I’m also interested in Min Jin Lee’s novel “Pachinko,” a multi-generational saga of a Korean family from 1910 to 1989 that includes the Japanese occupation of Korea, and later the family’s experiences as expatriates in Japan, where they “suffer endless discrimination but also moments of great love and renewal,” according to Publishers Weekly.
“Pachinko” sounds like a fascinating epic, and though I don’t normally read a lot of historical, multi-generational tales, this one is getting a lot of strong praise and favorable reviews and seems too good to pass up. I hope to win a copy of the book in the giveaway on Goodreads that’s going on now. This is the author’s second novel after “Free Food for Millionaires,” which came out in 2007.
As for movies in February, Raoul Peck’s documentary “I am Not Your Negro,” which chronicles writer James Baldwin’s story of race relations in America from his unfinished novel, looks to be quite revelatory and strong. I have not read a lot of Baldwin’s books, such as “Go Tell It on the Mountain” from 1953 or “The Fire Next Time” from 1963, but I plan to remedy that in the future. He was a tremendously influential thinker, writer and activist in so many ways … for Civil Rights and to writers such as Toni Morrison. This documentary appears to come at a period in America that seems timely.
Reviewer A.O. Scott of the New York Times called the film “life-altering” in a review on Friday, and Tre’vell Anderson of the Los Angeles Times said the film like James Baldwin is “unadulterated, uncompromising and unapologetic.” From all I’ve read about it, the documentary sounds like a powerful must-see.
The movie “A United Kingdom” with David Oyelowo and Rosamund Pike is also getting pretty favorable reviews. It’s based on the true story of the black Prince of Botswana who married a white woman from London in the 1940s, which caused an international ruckus. Their families didn’t approve of the interracial marriage, nor did their governments, but somehow they persevered to assume power in his African country after independence. It seems like quite a story. Though the movie likely won’t be as formidable to me as “Loving” was on the topic, it still seems worth seeing. The actor David Oyelowo I’m sure will remind me of his role as MLK in “Selma,” and I hope Rosamund Pike doesn’t remind me too much of her role as Crazy Amy in “Gone Girl.” She was totally freaky but good in that.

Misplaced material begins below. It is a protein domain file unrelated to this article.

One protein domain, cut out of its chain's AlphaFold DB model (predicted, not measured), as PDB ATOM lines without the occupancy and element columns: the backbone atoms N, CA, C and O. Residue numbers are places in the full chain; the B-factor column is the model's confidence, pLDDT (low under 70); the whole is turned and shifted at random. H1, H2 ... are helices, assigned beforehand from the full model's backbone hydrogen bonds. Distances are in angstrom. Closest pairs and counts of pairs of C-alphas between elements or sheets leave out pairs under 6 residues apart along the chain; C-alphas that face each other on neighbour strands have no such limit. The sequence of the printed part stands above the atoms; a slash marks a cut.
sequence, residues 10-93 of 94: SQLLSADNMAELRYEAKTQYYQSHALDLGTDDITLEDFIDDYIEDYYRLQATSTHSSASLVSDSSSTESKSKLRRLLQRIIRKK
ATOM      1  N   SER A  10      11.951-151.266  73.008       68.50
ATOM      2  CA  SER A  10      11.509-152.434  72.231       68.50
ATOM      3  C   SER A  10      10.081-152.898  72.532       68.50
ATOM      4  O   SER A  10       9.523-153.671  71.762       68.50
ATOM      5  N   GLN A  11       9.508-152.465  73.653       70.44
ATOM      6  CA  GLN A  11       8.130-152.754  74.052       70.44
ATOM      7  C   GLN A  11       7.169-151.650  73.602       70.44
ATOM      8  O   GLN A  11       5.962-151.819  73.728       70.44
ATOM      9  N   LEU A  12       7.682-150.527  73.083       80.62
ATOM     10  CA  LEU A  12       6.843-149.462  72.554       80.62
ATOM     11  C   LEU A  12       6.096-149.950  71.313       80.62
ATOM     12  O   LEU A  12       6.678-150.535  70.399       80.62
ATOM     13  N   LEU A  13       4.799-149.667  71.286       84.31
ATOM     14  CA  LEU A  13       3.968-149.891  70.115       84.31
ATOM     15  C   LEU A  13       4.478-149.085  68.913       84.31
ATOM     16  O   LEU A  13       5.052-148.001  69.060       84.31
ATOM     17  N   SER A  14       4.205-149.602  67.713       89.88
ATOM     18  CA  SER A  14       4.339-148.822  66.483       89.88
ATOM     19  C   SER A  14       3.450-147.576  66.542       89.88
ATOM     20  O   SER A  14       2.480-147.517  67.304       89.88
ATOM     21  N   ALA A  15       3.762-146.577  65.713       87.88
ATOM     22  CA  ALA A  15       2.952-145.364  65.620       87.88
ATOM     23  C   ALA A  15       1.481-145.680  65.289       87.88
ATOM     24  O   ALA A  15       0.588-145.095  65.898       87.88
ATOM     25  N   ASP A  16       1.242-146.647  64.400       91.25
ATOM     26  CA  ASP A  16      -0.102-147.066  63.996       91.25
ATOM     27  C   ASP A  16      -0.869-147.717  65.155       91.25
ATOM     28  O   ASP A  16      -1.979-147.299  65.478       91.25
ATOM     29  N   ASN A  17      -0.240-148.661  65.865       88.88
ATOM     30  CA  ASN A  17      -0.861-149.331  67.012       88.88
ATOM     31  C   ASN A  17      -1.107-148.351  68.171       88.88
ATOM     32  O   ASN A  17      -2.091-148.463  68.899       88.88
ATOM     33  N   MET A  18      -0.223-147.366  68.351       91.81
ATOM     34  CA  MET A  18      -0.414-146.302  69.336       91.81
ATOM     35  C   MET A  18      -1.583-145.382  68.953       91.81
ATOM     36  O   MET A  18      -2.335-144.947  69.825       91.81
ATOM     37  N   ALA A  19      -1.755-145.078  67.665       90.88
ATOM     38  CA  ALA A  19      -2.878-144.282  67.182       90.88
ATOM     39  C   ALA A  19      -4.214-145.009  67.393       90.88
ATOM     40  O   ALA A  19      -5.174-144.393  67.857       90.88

Also note, Alicia Vikander and Christoph Waltz are in a period piece at the end of the month called “Tulip Fever,” about a young married woman who gets involved with a painter who’s commissioned to paint her portrait in 17th-century Amsterdam. Uh-oh. Her husband, played by Waltz, isn’t exactly thrilled by that. This appears to be Vikander’s first appearance since her role in “The Light Between Oceans,” which I liked.
Lastly for February, there’s new albums by Ryan Adams, Alison Krauss, and the Canadian folk singer Rose Cousins. I like all three of these musicians, but I’ll pick Rose Cousins’s new album “Natural Conclusion” since we’re going to see her in concert here in March. It should be good.
What about you — which books, movies, or albums are you looking forward to this month?